Homebird, a life in my enchanted interlude
I’m very able to take pleasure in going out. Before the pandemic, I even loved going to a restaurant or sometimes the cinema with friends, but still every time it comes to stepping outside, I needed a good dose of motivation to actually walk out the door. In the end, I was much more attracted by the idea of staying at home on the sofa, cooking a nice meal and ending the day curled up in front of a good film. I don’t particularly care for the outside world and I thrive inside at home. There’s no place like home, or Home sweet home could be my mantras. And if these phrases exist, I can’t be the only one to like coming back to my little nest.
Myself, at home
Of course, before 2020 and the arrival of Covid, I spent more time outside and my house was my enchanted interlude. This space out of sight when I could finally be myself, drop the mask, be safe and take back control of my world. So clearly, when the first lockdown came, I became this strange girl who didn’t see it as a deprivation of freedom, but as a new-found freedom instead: I was finally allowed to stay at home! Far from the hustle and bustle of the world, I took my time, I took stock, I enjoyed my family in complete privacy, I got to know myself, I finally escaped from the stress and anxiety. So of course, with the lockdown ending, the cabin syndrome hit me. How could I leave this calming and reassuring cocoon?
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A homebird, but not misanthropic
If I’m a homebird, it’s because I feel safer at home than outside. I’m self-sufficient and don’t need the opinions of others to exist, especially as these make me insecure. For all that, I have friends and carry on a long family tradition: if I don’t go out much, I host a lot. I love seeing people, but at home where I feel best, on my own ground. Like before a theatrical performance, I take care of the lighting, get ready, put up the evening decorations and when everyone has left, I close the door just as I draw the curtains. These are all the little things I miss when I have to go out. Outside, I’m no longer the mistress of ceremonies, I become a spectator again, I have less control and I’m less important too.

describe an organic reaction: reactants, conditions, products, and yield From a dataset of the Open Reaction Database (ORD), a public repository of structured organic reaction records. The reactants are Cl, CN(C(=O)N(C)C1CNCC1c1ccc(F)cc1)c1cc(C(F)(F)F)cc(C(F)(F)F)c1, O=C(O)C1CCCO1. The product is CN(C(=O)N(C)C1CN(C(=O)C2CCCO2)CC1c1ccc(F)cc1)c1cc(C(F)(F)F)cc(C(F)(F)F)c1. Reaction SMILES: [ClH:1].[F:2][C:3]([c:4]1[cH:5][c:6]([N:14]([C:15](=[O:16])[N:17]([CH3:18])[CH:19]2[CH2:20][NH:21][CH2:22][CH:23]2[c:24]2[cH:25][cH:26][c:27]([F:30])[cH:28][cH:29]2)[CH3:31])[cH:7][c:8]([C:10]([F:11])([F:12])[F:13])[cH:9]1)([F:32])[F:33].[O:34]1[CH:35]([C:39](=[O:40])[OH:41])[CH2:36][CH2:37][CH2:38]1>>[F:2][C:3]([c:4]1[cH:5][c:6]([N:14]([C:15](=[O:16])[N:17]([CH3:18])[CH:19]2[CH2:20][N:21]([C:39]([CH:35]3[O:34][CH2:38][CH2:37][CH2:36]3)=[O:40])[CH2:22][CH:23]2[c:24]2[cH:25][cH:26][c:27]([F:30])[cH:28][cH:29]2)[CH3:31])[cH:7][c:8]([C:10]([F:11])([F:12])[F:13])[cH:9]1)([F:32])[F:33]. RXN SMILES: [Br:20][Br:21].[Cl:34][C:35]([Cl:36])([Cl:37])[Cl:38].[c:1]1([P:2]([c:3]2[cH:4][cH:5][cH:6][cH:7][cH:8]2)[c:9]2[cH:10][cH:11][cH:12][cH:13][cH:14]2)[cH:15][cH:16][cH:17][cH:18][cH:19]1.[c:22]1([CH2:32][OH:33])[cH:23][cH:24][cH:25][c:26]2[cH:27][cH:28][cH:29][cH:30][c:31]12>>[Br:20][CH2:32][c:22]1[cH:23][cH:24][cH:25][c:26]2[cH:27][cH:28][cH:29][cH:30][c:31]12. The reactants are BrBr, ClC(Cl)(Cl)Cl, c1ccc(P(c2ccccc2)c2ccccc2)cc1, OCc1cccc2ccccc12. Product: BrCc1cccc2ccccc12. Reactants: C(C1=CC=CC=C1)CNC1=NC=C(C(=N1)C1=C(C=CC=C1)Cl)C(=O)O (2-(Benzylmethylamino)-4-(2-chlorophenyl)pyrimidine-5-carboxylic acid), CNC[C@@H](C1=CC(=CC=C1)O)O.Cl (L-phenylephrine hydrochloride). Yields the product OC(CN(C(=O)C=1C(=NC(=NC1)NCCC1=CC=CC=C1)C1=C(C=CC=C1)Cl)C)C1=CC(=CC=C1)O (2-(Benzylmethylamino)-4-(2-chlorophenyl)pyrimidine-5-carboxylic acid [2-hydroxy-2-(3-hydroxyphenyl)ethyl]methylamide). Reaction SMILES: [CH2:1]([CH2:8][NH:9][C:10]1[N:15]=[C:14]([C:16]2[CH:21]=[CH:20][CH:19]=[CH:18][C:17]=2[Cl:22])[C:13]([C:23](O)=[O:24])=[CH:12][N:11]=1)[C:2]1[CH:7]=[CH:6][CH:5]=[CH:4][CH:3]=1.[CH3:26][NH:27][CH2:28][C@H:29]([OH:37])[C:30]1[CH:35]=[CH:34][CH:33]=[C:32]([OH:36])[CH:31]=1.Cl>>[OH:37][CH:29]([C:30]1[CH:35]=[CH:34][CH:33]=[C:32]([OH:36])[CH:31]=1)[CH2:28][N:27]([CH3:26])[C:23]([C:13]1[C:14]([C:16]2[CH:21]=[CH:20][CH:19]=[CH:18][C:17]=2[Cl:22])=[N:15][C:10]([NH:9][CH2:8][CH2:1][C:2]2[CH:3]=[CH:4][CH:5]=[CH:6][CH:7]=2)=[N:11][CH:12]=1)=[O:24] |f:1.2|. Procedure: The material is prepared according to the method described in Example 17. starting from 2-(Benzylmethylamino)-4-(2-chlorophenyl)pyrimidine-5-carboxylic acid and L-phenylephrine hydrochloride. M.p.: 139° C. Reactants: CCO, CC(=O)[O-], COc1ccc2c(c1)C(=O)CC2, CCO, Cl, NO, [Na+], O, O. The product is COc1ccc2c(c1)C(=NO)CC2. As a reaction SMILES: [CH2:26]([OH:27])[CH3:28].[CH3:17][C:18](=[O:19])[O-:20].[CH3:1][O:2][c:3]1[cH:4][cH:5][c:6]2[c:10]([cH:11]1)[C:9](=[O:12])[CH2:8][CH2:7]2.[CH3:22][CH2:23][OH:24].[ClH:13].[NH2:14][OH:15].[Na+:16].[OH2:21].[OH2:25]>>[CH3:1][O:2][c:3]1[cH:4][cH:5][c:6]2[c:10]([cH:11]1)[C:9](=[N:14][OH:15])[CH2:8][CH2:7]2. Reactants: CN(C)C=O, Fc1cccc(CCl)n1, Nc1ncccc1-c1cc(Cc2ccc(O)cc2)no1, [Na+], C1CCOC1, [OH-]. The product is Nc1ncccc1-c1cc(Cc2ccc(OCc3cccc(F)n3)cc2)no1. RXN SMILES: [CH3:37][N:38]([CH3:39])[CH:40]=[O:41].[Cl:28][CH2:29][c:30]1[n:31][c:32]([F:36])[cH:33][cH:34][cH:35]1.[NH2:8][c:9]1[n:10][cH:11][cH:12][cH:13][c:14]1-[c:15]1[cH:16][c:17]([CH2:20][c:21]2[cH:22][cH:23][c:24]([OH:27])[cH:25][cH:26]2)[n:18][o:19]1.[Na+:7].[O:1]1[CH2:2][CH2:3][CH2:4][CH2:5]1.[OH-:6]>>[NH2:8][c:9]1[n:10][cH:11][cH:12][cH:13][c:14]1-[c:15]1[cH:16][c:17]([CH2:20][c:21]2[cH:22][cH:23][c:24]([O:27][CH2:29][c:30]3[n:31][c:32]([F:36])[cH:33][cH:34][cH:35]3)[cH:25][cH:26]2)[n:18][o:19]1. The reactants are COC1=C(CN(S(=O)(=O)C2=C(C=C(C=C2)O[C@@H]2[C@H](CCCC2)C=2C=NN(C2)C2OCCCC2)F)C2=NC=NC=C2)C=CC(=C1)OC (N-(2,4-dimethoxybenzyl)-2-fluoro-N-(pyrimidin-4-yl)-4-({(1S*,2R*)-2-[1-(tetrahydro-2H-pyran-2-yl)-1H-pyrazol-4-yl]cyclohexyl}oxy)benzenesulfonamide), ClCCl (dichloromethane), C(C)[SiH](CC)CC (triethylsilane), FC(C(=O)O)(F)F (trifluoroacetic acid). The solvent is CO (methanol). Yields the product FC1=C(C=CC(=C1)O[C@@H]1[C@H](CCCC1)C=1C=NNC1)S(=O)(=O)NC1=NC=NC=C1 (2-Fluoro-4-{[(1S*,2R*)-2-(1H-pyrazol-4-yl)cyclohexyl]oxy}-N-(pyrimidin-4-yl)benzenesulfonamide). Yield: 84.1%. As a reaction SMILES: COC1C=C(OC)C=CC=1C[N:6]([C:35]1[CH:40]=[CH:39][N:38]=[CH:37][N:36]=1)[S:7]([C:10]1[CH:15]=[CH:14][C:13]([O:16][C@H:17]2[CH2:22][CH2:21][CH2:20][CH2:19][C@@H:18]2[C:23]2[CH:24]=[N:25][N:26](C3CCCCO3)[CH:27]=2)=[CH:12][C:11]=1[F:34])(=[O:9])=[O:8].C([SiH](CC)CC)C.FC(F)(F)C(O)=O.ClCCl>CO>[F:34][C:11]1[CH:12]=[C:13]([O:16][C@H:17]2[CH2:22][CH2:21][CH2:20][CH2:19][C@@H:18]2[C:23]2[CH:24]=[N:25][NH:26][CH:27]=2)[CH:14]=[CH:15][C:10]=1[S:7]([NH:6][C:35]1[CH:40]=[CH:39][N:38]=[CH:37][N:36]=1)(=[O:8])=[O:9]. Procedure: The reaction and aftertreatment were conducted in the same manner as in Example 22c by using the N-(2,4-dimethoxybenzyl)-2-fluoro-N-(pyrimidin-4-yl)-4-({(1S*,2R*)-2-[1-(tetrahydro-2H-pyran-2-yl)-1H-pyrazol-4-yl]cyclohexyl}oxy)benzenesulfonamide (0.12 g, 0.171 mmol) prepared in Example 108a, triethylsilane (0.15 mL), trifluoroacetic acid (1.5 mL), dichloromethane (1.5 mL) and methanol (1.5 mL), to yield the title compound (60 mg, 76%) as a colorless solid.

A question of balance
But love is born of desire and we’re never happier than when we meet up again with those we had to leave for a while. So, if I love my home so much, it’s because I have to leave it too. In life, it’s all about balance and I’d be a hypocrite if I didn’t say that the outside also holds some pleasures. However, if the lockdown taught me something, it’s to be my own driving force and to listen to myself more. I go outside because I want to and (almost) never because I’m forced to or because of peer pressure anymore: “Come on, you’ll see, it’ll be great.”, “Come on, you’re not going to stay at home again.” I've learnt to say no and I select my outings in order to get only the best from them.
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How to be ok with being a couch potato?
Perhaps if we stop using the term couch potato, which isn’t flattering and doesn’t really represent the reality anymore. New technologies, ecological awareness and Covid make it possible now more than ever to assert your true nature as a homebird. The home is no longer a place of inactivity and just a place of rest. Today, at home, we work from home, we create and above all, we reduce our carbon footprint!
So, there’s no need to try and fight becoming less of a homebird. Liking staying at home is a joy like any other. There’s nothing unhealthy or shameful about it, so as with everything else that gives us pleasure and makes us feel good, we assume it, we don’t feel guilty and we enjoy it.
Editor’s note: Everyone has their own vision of happiness! 😊
The important thing is not whether you’re a homebird or not, it’s about finding YOUR happiness, what makes you happy and what allows you to blossom. Each to their own, the key is to be in tune with yourself, your values and desires. There’s something for everyone! However, be careful not to confuse “being a homebody” and “being scared of the outside world”. If this is the case, you should turn to a specialist to assess your situation together.